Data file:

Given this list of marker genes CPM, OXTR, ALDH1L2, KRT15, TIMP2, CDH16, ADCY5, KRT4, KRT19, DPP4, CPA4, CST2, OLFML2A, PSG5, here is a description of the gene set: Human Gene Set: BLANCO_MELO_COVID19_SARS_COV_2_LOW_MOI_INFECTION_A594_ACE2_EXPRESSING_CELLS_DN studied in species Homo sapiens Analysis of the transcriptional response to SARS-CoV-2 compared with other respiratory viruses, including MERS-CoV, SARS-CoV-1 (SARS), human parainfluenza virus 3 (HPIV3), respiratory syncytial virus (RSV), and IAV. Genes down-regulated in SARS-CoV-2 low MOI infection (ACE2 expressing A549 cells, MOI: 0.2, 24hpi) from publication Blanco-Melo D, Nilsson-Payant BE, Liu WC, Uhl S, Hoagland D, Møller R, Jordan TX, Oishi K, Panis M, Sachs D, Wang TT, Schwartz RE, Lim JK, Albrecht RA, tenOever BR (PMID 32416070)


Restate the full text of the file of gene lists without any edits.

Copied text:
Given this list of marker genes CPM, OXTR, ALDH1L2, KRT15, TIMP2, CDH16, ADCY5, KRT4, KRT19, DPP4, CPA4, CST2, OLFML2A, PSG5, here is a description of the gene set: Human Gene Set: BLANCO_MELO_COVID19_SARS_COV_2_LOW_MOI_INFECTION_A594_ACE2_EXPRESSING_CELLS_DN studied in species Homo sapiens Analysis of the transcriptional response to SARS-CoV-2 compared with other respiratory viruses, including MERS-CoV, SARS-CoV-1 (SARS), human parainfluenza virus 3 (HPIV3), respiratory syncytial virus (RSV), and IAV. Genes down-regulated in SARS-CoV-2 low MOI infection (ACE2 expressing A549 cells, MOI: 0.2, 24hpi) from publication Blanco-Melo D, Nilsson-Payant BE, Liu WC, Uhl S, Hoagland D, Møller R, Jordan TX, Oishi K, Panis M, Sachs D, Wang TT, Schwartz RE, Lim JK, Albrecht RA, tenOever BR (PMID 32416070)